In 1985 I lived in a small town in Puerto Rico. There was tension brewing in our little Seventh-day Adventist church. It seems that one group of brothers and sisters in the church were highly critical of the other members of the same church. Although the areas of disagreement were many (dress, TV and movie watching, etc.), the main issue was meat eating. The vegetarian group told the meat eating group they would not go to heaven if they continued to eat meat. For this, the vegetarian group armed themselves with quotes from Ellen White’s writings. The meat eating group countered, “Show me from the Bible.”
The fight came to a head when the vegetarian elder used the eleven o’clock hour to criticize others and uplift himself. During the sermon, he mentioned that the church should not watch certain kinds of movies. Then, later that same evening, the elder along with other members watched an a movie of the kind he had preached against, and boasted to others how much they enjoyed it. It seems that this hypocrisy totally escaped the elder’s notice.
The Pastor could no longer stand the division, so he brought a well respected conference official to deal with the issue. To make his point, the official concluded with a very colorful metaphor: “Many vegetarians will not go to heaven because their tongue is too big, so much so that they will need two caskets: one for themselves, and another for their tongue” (compare James 3:5-8; 4:11).
In 2009, in a small suburb of Chicago, Illinois, in a small church with less than 20 members, a young man started to defend the wearing of wedding bands. Many of the church members tried reasoning with him by stating that wedding bands are jewelry. Of course, the usual arguments ensued. Since the young man could not win the argument, he brought his “expert” to contend with the church members. The two young men tried to defend wearing jewelry the entire afternoon. Most of congregation could not believe that as late as 2009 this was still a debatable issue.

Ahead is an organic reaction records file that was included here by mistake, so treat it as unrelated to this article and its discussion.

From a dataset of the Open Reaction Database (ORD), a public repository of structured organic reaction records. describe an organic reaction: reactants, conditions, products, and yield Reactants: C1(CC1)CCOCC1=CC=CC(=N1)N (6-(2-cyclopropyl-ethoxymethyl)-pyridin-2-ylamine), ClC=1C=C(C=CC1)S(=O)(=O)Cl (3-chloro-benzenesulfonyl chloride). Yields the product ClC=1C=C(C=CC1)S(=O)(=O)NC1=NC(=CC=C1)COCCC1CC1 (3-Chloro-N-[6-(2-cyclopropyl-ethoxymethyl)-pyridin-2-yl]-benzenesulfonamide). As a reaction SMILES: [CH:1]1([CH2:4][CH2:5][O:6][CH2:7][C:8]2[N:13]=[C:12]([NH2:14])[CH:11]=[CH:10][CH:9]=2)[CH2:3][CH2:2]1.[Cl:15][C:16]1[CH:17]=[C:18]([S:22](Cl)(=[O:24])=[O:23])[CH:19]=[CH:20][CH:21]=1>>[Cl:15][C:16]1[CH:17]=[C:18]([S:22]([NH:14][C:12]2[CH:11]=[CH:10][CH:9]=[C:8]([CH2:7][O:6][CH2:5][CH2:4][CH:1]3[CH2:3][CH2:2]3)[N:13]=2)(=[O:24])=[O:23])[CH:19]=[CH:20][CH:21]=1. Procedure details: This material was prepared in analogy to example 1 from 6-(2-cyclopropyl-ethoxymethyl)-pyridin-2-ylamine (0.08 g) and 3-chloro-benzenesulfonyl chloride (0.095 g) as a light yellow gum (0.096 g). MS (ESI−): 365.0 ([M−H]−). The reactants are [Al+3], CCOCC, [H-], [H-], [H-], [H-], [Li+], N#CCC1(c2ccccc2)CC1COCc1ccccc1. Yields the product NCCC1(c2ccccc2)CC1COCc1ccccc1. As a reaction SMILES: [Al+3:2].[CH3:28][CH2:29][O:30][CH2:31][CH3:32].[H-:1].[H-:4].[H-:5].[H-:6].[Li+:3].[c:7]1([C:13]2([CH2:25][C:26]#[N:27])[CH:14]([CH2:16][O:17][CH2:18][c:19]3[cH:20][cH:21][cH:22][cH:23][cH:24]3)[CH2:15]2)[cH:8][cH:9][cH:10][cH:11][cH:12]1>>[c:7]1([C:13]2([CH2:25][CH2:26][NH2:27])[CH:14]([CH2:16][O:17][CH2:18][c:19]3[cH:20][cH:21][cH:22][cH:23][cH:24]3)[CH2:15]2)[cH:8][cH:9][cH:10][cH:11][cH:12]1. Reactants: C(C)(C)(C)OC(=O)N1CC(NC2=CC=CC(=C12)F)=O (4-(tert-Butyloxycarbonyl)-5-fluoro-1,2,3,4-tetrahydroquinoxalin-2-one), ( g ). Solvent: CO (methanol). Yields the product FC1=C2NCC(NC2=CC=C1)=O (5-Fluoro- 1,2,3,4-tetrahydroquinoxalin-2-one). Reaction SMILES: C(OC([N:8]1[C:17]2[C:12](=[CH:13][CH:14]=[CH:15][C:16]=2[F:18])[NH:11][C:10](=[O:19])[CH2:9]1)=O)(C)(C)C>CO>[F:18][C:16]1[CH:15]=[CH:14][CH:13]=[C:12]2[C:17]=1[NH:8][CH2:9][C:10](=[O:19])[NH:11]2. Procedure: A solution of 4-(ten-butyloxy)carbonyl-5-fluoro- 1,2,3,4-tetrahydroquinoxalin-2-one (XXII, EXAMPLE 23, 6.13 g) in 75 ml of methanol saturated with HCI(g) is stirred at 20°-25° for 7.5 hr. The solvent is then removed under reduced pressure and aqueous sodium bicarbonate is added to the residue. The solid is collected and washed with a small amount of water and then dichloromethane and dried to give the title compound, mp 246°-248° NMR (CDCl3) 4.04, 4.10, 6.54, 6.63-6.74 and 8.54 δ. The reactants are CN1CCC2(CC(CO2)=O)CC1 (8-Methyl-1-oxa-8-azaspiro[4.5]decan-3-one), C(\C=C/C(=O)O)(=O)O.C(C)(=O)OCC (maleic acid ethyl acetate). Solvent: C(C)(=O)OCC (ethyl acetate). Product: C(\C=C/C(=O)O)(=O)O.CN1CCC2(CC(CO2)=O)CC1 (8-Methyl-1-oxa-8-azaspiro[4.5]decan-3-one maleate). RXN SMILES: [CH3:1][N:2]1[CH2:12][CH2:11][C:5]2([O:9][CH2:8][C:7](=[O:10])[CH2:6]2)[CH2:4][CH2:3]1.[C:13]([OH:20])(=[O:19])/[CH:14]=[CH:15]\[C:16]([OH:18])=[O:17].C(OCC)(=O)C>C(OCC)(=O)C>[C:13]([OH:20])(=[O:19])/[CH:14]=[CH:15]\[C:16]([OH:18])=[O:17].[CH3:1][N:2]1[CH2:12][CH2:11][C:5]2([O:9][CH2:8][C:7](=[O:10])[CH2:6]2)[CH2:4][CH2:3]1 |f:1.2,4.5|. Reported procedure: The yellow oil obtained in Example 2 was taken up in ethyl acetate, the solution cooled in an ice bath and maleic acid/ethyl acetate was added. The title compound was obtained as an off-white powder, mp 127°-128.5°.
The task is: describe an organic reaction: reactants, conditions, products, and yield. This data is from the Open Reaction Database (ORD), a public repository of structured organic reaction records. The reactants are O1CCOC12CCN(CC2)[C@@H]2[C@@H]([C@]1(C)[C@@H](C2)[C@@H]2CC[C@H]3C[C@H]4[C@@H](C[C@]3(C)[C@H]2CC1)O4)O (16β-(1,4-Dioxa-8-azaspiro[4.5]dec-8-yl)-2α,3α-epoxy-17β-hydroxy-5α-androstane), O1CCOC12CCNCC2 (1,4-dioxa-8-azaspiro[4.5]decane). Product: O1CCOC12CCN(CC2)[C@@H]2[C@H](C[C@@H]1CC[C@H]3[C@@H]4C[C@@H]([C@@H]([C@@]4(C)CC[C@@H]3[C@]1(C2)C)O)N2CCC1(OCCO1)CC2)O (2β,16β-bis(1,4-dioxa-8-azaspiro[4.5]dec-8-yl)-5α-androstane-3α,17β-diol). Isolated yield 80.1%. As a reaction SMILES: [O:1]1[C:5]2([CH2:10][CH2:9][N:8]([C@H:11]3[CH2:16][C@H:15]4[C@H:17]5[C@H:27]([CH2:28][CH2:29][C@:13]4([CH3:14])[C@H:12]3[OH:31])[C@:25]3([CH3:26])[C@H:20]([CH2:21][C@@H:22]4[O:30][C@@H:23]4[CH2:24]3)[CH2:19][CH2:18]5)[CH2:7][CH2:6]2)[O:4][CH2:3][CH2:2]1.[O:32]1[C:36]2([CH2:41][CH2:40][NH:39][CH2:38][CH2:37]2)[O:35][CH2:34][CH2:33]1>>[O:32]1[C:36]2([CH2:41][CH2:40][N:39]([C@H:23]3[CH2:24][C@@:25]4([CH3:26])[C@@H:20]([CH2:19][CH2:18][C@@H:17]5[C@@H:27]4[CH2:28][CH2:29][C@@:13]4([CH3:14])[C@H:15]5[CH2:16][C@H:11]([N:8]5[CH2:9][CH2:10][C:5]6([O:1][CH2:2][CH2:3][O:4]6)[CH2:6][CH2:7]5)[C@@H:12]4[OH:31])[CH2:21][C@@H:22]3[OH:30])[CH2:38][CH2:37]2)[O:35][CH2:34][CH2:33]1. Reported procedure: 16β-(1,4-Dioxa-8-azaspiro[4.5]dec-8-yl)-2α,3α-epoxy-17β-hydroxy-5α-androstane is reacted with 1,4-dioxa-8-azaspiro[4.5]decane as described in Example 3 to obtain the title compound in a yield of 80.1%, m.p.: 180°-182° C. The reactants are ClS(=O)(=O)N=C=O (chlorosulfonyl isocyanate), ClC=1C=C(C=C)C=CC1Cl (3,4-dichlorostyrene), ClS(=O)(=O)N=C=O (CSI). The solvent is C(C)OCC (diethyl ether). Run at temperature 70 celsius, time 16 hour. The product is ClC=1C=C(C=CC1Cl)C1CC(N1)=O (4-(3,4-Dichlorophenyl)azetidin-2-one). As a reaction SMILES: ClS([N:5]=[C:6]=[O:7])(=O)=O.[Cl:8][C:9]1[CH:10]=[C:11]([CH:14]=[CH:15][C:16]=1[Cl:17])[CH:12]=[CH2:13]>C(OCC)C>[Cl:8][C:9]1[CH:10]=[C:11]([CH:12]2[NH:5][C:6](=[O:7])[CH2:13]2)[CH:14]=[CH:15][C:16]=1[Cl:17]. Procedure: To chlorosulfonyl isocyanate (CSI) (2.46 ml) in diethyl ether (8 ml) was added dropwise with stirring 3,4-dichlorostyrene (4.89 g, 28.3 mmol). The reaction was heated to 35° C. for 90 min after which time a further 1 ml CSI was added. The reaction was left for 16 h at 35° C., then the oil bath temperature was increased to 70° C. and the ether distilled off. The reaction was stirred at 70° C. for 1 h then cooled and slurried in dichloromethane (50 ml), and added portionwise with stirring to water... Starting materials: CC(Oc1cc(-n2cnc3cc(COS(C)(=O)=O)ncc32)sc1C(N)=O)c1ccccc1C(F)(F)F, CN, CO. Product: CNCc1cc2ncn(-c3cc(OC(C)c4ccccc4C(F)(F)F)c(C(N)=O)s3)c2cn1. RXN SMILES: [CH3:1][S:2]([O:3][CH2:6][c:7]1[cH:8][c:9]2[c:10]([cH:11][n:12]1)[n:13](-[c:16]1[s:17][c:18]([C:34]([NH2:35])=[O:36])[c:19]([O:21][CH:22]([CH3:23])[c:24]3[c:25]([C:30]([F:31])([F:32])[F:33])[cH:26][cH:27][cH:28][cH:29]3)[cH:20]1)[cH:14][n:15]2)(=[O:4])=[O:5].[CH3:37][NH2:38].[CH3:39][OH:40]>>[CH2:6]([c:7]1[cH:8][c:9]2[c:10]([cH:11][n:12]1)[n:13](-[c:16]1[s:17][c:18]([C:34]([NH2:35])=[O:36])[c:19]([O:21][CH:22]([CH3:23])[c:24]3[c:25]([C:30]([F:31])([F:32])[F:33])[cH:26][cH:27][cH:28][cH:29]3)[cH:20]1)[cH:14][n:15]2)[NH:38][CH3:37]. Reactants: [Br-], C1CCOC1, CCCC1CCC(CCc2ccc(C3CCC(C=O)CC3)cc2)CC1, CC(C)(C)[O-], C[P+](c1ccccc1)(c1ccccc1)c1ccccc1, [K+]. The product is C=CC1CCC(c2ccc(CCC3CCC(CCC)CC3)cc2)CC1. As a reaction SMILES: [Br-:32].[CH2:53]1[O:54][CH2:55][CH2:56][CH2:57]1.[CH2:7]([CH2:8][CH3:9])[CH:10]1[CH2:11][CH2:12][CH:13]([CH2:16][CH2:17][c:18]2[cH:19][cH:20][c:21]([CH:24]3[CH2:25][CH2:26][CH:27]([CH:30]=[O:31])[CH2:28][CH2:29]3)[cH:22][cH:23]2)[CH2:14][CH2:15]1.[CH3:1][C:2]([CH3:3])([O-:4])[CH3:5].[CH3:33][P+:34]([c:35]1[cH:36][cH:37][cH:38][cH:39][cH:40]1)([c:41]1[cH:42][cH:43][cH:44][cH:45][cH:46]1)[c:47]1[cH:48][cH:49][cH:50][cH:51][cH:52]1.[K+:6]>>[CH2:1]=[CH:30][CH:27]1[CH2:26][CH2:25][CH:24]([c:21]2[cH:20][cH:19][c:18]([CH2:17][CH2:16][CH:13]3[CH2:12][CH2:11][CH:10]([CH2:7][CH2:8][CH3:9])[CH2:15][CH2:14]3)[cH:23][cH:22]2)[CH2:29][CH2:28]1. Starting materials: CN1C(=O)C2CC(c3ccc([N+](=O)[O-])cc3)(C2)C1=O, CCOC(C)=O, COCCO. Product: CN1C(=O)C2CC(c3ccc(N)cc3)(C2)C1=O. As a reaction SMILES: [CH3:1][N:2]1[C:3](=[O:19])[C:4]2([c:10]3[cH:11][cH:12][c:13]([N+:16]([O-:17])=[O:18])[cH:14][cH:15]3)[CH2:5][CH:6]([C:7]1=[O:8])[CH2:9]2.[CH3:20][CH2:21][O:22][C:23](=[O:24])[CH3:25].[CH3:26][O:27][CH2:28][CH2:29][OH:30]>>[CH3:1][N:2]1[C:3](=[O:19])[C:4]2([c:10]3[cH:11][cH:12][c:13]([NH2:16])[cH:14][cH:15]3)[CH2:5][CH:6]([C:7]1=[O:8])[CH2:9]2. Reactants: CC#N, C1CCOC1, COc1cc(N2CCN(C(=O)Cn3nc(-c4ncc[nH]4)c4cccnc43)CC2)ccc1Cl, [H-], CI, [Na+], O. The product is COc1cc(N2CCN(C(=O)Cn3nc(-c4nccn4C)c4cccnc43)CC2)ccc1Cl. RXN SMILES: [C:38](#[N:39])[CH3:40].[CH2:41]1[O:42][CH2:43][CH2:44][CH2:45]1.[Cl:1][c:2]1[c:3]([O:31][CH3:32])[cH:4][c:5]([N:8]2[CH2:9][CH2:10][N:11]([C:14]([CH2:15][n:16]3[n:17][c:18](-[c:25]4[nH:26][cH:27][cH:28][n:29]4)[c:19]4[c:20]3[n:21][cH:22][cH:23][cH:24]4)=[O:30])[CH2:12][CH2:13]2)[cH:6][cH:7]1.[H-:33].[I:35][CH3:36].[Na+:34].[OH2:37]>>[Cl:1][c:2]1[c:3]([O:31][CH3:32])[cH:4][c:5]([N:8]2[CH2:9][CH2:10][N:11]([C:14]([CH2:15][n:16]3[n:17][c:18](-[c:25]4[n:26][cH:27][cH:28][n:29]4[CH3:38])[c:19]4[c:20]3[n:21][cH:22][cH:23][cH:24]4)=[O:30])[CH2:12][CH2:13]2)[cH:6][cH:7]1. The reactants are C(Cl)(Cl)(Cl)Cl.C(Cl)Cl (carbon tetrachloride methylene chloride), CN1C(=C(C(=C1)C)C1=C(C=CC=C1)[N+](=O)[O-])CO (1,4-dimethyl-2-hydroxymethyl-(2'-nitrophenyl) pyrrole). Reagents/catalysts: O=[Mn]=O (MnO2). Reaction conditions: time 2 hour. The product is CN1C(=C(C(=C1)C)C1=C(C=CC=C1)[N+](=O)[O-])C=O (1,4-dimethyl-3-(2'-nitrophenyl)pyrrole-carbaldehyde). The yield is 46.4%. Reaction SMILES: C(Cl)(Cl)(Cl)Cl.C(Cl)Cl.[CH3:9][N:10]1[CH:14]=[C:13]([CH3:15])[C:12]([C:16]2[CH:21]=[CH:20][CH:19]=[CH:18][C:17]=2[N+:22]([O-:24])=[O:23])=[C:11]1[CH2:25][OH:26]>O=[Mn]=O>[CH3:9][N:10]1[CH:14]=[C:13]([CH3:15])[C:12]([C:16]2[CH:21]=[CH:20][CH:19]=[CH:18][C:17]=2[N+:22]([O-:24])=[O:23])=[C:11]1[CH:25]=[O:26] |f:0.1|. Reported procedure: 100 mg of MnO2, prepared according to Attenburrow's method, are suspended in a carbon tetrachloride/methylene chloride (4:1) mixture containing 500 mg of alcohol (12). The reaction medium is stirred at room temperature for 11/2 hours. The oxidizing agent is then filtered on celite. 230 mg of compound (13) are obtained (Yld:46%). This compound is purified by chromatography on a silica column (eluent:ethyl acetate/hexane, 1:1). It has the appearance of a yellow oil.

In the year 2010, we are dealing with the same old issues that Paul wrote about in Romans 12 through 16. In fact, we have even added a few since, while the same old excuses continue. The argument on one side goes like this: “The Bible does not talk about that;” “I do not see anything wrong with that;” “You are too rigid and judgmental;” “Other churches are doing it;” etc. Those on the “other” side say things like: “Ellen White says…;” “We have never done it that way before;” “This is not what Adventism is about;” “Not in our church!” etc. One group creates a list of things to do and things not to do. The other group rebels against the lists.
As we study chapters 12 through 16 of Romans, we realize that Paul was dealing with situations that are very similar to ours. This should come as no surprise; we are talking about people with sinful human natures. People were self-willed then and are still self-willed today. The only cure for self-will is the Gospel. Paul saw and experienced the self-emptying nature of Christ’s love which changed his life forever. The Holy Spirit came to dwell in Paul, and transformed him from a Gentile hater and Christian persecutor into a man willing to give up eternity if, by his sacrifice, others would be saved. Thus Paul became like Christ, identifying himself with those he sought to save. To Paul, life was no longer about what he wanted. Life was about what God willed.
In Philippians 2:5 – 9 Paul said to his beloved church members, “Let this mind be in you, which was also in Christ Jesus: Who, being in the form of God, thought it not robbery to be equal with God: But made himself of no reputation, and took upon him the form of a servant, and was made in the likeness of men: And being found in fashion as a man, he humbled himself, and became obedient unto death, even the death of the cross.